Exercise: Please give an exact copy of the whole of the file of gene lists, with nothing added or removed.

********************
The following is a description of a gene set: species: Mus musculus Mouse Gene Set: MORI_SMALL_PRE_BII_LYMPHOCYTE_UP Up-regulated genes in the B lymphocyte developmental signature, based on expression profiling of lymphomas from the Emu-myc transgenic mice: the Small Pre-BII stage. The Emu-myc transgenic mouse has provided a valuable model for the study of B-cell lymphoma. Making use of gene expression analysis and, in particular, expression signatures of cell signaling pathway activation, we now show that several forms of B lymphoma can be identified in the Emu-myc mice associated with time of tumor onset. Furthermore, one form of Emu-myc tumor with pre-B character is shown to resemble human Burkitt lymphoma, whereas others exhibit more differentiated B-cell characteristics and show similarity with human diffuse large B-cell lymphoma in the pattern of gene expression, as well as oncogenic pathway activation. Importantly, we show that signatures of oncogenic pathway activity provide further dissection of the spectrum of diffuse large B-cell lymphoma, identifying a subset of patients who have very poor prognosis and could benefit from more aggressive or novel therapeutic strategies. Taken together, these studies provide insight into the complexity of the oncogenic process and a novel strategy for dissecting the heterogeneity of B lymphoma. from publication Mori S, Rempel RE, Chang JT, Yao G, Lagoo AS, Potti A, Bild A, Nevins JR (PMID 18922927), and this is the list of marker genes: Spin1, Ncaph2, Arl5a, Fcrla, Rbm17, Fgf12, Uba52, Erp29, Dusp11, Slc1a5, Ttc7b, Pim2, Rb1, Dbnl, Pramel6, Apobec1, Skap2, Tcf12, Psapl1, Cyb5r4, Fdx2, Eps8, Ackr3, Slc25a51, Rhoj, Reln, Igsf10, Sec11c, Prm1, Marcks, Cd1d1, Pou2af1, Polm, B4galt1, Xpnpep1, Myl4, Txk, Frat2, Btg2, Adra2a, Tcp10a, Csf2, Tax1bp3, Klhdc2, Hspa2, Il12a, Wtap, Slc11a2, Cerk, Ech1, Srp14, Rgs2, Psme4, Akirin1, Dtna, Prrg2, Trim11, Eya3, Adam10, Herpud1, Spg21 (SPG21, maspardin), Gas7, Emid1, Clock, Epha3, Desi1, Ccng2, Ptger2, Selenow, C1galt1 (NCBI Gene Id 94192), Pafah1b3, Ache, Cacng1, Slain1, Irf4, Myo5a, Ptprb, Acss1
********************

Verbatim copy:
The following is a description of a gene set: species: Mus musculus Mouse Gene Set: MORI_SMALL_PRE_BII_LYMPHOCYTE_UP Up-regulated genes in the B lymphocyte developmental signature, based on expression profiling of lymphomas from the Emu-myc transgenic mice: the Small Pre-BII stage. The Emu-myc transgenic mouse has provided a valuable model for the study of B-cell lymphoma. Making use of gene expression analysis and, in particular, expression signatures of cell signaling pathway activation, we now show that several forms of B lymphoma can be identified in the Emu-myc mice associated with time of tumor onset. Furthermore, one form of Emu-myc tumor with pre-B character is shown to resemble human Burkitt lymphoma, whereas others exhibit more differentiated B-cell characteristics and show similarity with human diffuse large B-cell lymphoma in the pattern of gene expression, as well as oncogenic pathway activation. Importantly, we show that signatures of oncogenic pathway activity provide further dissection of the spectrum of diffuse large B-cell lymphoma, identifying a subset of patients who have very poor prognosis and could benefit from more aggressive or novel therapeutic strategies. Taken together, these studies provide insight into the complexity of the oncogenic process and a novel strategy for dissecting the heterogeneity of B lymphoma. from publication Mori S, Rempel RE, Chang JT, Yao G, Lagoo AS, Potti A, Bild A, Nevins JR (PMID 18922927), and this is the list of marker genes: Spin1, Ncaph2, Arl5a, Fcrla, Rbm17, Fgf12, Uba52, Erp29, Dusp11, Slc1a5, Ttc7b, Pim2, Rb1, Dbnl, Pramel6, Apobec1, Skap2, Tcf12, Psapl1, Cyb5r4, Fdx2, Eps8, Ackr3, Slc25a51, Rhoj, Reln, Igsf10, Sec11c, Prm1, Marcks, Cd1d1, Pou2af1, Polm, B4galt1, Xpnpep1, Myl4, Txk, Frat2, Btg2, Adra2a, Tcp10a, Csf2, Tax1bp3, Klhdc2, Hspa2, Il12a, Wtap, Slc11a2, Cerk, Ech1, Srp14, Rgs2, Psme4, Akirin1, Dtna, Prrg2, Trim11, Eya3, Adam10, Herpud1, Spg21 (SPG21, maspardin), Gas7, Emid1, Clock, Epha3, Desi1, Ccng2, Ptger2, Selenow, C1galt1 (NCBI Gene Id 94192), Pafah1b3, Ache, Cacng1, Slain1, Irf4, Myo5a, Ptprb, Acss1